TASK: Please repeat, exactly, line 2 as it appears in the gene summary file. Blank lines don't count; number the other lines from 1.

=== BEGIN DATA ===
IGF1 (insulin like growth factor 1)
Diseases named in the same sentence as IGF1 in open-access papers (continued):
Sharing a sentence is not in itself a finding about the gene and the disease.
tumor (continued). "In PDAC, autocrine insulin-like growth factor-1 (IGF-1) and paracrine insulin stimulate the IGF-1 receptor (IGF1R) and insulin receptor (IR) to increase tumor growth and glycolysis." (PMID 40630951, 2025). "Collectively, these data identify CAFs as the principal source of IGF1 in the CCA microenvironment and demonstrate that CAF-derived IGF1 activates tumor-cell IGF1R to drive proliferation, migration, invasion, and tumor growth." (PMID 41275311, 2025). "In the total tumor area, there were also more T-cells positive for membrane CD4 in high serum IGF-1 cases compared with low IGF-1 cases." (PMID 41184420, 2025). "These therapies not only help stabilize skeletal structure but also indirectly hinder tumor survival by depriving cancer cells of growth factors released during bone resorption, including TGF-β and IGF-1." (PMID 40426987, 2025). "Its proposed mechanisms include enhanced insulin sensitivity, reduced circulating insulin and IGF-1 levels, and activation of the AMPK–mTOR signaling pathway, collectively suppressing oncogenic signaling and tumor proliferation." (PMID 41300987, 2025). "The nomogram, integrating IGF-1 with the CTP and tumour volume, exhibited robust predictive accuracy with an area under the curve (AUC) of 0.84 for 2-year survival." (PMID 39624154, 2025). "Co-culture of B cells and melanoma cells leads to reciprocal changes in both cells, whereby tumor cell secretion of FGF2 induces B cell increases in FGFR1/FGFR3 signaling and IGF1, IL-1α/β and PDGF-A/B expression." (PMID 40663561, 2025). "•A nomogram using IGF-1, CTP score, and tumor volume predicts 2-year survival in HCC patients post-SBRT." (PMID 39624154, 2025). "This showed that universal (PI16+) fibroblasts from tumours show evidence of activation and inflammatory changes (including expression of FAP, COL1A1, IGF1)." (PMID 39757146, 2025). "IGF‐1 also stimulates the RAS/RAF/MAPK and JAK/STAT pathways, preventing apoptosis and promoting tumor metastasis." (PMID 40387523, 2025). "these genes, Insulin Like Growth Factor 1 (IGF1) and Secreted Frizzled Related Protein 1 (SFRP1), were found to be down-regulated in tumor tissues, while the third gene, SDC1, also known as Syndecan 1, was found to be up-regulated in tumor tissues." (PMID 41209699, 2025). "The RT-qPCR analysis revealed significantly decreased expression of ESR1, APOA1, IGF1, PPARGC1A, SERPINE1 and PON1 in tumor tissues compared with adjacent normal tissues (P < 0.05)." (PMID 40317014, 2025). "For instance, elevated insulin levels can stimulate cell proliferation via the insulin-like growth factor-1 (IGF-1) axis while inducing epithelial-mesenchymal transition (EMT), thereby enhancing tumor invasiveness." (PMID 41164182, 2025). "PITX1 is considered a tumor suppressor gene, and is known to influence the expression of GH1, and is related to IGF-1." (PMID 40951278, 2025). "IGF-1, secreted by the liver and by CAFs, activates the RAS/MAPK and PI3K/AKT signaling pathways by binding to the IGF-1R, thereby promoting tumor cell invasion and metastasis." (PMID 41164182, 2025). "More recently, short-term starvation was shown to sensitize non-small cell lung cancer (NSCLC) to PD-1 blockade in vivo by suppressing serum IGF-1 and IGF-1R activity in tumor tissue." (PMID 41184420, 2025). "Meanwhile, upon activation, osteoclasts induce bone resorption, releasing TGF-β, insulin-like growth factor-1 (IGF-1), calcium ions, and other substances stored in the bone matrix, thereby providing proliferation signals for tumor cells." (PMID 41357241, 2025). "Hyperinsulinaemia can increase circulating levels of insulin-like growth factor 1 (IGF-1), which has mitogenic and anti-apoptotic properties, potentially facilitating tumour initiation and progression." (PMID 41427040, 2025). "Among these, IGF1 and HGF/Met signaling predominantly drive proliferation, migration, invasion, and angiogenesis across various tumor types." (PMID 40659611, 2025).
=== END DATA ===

Diseases named in the same sentence as IGF1 in open-access papers (continued):